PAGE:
4[4]
 2. Accordingly, a radical discontinuity is asserted to exist between Christianity and Judaism, in which basicallyeverything about the latter was abolished or transformed by the death and resurrection of Christ, instead of beingmerely reformed, modified, or fulfilled in the sense of completion, not abolition: "Just as the sacrifices were shadowsthat pointed to Christ and were superseded by him, the old covenant worship days were also shadows that pointed toChrist. Now that he has come, the days are no longer standards by which we are judged. The proper standard is JesusChrist. At the last judgment, the definitive questions will not be about days, but about faith in Jesus Christ. Hiscoming has made an enormous differences in the way God's people should worship in spirit and truth. We have onlyrecently begun to realize how significant his death and resurrection have been to both faith and practice."
5[5]
 3. Correspondingly, since in this new covenant dispensation Christ's sacrifice has changed everything, an OldTestament law can only be assumed to be in force if repeated in the New Testament [especially in Paul's letters]: "A New Testament authority is needed before any old practices are continued. That's because the law of Moses, the oldcovenant, the Torah, is obsolete."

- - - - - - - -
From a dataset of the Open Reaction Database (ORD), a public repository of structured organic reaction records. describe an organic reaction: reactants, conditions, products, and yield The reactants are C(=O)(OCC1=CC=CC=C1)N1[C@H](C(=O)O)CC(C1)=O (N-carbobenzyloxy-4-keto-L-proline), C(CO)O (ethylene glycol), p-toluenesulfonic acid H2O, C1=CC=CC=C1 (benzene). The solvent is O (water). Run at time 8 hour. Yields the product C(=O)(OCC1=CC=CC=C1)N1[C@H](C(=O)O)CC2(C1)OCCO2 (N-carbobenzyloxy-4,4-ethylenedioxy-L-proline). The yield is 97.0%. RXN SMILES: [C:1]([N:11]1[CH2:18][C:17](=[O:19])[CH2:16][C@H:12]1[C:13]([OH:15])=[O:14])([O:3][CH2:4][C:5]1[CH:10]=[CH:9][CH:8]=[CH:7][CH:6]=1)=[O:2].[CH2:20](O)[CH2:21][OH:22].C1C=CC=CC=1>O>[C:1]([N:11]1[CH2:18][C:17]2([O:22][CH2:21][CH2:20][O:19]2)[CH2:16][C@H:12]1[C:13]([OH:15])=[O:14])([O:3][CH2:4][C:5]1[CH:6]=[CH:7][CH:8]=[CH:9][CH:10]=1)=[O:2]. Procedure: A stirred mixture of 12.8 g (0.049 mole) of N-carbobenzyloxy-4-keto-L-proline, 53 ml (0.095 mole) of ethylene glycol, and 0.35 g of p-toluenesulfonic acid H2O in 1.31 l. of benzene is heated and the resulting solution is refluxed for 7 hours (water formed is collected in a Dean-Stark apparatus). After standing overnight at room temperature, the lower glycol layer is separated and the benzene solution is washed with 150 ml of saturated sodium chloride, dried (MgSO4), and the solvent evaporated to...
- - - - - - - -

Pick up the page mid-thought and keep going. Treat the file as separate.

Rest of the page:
6[6]
"We must look elsewhere in the Bible to see which laws have continuing validity
1[1]
If these observances are voluntary, i.e. not binding, they have been abolished. Special note: This essay may be freely copied and published byothers, by electronic and photocopier means. Its dissemination is strongly encouraged by those who wish to defend the past truths of theWorldwide Church of God. However, the author reserves the right to publish it under his own name.
2[2]
Joseph W. Tkach, "Personal from Joseph W. Tkach New light on the Sabbath, Holy Days, unclean meats," Worldwide News (WWN),January 24, 1995, p. 5. This article shall be called WWN2 below. All emphases found in WWN articles and other sources (besides Scripture)are original to them unless otherwise noted.